Painting is like poetry. It reveals something that is usually hidden, hidden within the depth of our souls. Some call it “secrets,” others label it “privacy.” Whatever that is artists and writers have the guts to deliver it, some do it half-way, others all the way. As a result artists often become vulnerable.
My work is not about photo-realism or copying of reality, rather it’s about achieving realistic effects to believably convey emotions, ideas, and relationships between people. My painting is always infused with symbolism, which is sometimes unknown to my own logical psyche until it’s complete. Asking the artist to explain his/her painting is like pressing to extract the essence from it, to deliver the “secret” that should be read by the viewer himself. It’s akin to asking writers to give out the book’s ending without trying to read it on your own. After all, painting is exciting while it remains unexplained. My works have multiple endings, sometimes hidden from my own self. Because this type of art is not decorative, it's destined to become part of some museum collection or a private one in the future.
For many my art is too edgy, weird, and unexplained but for some it’s beautiful and evocative of their feelings and experiences. I recently sold pieces painted several years back that communicated feelings of solitude I depicted in a range of blues, trees, and the Moons. They finally connected with the right person who found himself in the same place I used to be in. Although my work is different today, it still relies on the same principles of symbolism and emotion.
“Man is least himself when he talks in his own person. Give him a mask, and he will tell you the truth.”
Masks deconstruct a person. They make it easy to imagine oneself behind it. There is no association with a “particular” face and the story becomes a priority. Masks also translate into something concealed and thus go beyond our obvious associations.
Why carnival figures?
I love elaborate dress code with as many elements in it as possible. My affinity for baroque style is obvious in works filled with detail, elegance, and beauty. Several years ago I made arrangements to go to Venice, Italy during the carnival month to take pictures of dressed up people walking the streets of ancient town. Venetian patterns, masks and gowns provide me with infinite inspiration.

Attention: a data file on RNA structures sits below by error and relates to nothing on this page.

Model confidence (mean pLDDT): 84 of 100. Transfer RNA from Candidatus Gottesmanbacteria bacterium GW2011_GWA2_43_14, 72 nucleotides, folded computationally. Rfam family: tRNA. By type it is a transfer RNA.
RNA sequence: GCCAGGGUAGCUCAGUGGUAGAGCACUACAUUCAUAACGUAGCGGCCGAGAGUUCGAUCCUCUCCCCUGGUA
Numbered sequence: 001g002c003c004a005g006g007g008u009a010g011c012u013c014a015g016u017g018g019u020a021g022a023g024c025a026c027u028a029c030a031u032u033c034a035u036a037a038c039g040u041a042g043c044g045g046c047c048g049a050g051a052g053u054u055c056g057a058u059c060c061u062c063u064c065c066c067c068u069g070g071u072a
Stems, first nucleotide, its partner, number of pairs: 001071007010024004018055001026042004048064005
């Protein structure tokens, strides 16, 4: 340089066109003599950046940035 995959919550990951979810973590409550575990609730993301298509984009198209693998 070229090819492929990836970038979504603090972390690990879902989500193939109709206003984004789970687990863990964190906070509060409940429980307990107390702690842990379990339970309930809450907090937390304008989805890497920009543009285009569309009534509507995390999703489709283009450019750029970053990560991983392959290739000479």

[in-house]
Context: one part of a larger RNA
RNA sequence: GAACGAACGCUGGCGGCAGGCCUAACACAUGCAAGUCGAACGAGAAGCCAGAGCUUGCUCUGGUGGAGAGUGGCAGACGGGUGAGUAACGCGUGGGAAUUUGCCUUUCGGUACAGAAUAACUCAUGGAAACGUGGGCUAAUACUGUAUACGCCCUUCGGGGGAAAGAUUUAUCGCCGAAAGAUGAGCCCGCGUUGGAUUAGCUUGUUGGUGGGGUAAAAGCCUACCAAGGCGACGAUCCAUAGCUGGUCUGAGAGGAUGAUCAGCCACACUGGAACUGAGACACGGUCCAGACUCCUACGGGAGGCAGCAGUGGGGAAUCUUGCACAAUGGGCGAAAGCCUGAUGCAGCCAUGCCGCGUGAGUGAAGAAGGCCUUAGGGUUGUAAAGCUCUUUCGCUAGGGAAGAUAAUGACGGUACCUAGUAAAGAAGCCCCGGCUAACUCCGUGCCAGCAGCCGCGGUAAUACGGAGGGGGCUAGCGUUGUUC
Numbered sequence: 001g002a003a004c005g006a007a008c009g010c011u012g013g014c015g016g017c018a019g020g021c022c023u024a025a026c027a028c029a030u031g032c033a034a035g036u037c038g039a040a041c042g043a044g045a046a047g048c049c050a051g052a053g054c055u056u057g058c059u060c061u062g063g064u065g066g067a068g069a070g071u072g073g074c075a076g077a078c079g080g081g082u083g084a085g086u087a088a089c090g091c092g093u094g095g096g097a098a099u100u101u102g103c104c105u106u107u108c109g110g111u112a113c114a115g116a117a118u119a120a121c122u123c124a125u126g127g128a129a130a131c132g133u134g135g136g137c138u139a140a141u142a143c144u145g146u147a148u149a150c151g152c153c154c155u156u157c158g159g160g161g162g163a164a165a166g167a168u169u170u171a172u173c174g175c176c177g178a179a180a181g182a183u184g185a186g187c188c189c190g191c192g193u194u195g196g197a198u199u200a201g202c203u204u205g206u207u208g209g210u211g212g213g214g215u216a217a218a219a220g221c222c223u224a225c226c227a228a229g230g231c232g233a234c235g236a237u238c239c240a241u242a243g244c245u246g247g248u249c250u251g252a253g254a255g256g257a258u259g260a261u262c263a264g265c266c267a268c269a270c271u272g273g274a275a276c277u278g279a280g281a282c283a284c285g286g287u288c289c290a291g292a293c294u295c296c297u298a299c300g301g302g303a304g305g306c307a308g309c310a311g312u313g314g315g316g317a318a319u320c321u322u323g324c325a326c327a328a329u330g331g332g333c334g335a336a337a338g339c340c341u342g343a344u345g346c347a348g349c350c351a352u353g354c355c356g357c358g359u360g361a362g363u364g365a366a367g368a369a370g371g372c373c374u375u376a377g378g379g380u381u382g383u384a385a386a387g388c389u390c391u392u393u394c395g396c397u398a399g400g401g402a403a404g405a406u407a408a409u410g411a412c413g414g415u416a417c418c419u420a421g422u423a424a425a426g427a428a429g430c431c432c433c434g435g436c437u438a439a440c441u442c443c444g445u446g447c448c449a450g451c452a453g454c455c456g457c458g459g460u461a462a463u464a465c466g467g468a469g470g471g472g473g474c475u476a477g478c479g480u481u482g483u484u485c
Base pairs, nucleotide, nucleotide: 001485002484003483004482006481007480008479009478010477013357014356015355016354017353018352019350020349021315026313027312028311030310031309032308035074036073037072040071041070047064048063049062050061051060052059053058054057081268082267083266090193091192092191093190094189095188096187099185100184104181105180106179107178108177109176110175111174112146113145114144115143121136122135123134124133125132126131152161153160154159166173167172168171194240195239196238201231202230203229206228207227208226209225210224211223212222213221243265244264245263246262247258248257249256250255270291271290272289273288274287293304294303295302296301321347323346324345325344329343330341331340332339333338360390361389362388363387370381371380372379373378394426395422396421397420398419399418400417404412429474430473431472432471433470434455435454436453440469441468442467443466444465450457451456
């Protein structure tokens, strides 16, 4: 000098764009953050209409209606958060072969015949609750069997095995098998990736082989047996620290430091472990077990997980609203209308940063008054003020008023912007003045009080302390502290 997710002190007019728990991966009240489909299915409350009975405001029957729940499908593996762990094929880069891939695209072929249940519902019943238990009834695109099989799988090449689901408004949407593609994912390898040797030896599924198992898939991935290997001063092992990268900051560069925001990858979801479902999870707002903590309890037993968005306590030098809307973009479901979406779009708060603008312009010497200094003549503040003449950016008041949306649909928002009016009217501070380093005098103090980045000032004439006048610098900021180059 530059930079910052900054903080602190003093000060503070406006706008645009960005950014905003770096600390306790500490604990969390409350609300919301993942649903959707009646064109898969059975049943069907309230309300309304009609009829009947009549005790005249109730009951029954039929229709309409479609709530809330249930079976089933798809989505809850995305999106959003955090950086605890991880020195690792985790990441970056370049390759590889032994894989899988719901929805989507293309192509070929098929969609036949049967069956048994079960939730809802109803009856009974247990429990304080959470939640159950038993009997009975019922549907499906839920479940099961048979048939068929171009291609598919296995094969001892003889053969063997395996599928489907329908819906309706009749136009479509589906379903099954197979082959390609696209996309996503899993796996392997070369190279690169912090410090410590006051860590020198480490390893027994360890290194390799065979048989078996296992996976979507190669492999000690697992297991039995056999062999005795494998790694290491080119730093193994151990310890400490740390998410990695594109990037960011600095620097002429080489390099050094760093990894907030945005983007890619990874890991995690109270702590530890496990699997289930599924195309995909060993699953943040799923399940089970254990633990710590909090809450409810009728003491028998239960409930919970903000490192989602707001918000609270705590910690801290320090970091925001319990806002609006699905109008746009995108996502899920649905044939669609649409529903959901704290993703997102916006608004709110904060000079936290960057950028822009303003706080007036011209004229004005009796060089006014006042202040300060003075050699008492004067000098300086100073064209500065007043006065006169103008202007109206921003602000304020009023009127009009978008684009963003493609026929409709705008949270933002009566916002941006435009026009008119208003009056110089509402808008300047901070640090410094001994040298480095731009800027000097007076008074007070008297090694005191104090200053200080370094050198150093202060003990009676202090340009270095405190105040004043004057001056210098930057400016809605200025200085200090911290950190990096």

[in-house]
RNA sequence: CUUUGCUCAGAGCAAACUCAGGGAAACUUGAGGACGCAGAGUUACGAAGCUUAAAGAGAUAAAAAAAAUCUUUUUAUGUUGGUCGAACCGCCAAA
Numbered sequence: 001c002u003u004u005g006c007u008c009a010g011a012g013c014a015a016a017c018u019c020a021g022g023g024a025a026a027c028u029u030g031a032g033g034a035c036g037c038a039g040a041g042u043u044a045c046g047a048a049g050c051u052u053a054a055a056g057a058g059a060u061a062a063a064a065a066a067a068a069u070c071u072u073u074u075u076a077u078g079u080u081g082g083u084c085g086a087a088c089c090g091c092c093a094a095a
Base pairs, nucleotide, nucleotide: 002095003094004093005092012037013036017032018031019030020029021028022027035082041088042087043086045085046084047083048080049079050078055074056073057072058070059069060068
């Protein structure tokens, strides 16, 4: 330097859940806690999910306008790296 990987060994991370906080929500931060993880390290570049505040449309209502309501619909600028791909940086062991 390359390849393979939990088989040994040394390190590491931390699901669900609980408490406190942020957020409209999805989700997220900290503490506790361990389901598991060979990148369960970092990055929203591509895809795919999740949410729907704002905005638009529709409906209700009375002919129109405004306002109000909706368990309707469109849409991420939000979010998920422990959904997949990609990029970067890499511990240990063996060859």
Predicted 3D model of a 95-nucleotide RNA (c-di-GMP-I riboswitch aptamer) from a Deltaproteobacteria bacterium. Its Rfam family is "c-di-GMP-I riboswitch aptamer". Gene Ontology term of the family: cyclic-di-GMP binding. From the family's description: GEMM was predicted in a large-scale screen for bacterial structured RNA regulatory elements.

|Tenderness, oil on canvas, 26x34 inches|
This work is about sincere feelings of love, affection, and care, which is depicted through the use of warm colors in the background and the sunlit fabric of the figure. Little birds, flowers, and ribbons signify tender, fragile state of the heart. Usually, female figures depict such feelings but I wanted to break away from such tradition and depict a male figure that could be as elegant and pure.
|Promises, oil on gilded panel, aluminum leaf, 26x34 inches|
This painting is about the early stage of relationship when many promises are given to each other. Thus I have two figures facing each other. Red signifies love.
|Keeper, oil on canvas, 48x36 inches|
Keeper is about forces or powers that go way beyond our understanding or reach.
|Hidden II, oil on canvas, 26x34 inches|
Hidden I and Hidden II
This work is about keeping the key to yourself, your own heart, hiding from others your most vulnerable self.
Colored Pencil Drawings:
I am influenced by Baroque art that can be described as “over the top,” every corner of a painting or a church is taken over by incredibly elaborate set of information. While my colored pencil drawings are simply studies of light and shapes, they follow the principle of elaborate elegance. Drawings are based on my pictures taken in various churches, palaces and other beautiful places.
Chandeliers of Versailles
All drawings are about 9x12 inches, each took about 50 hrs to complete, drawn with light-fast pencils on paper (archival quality materials).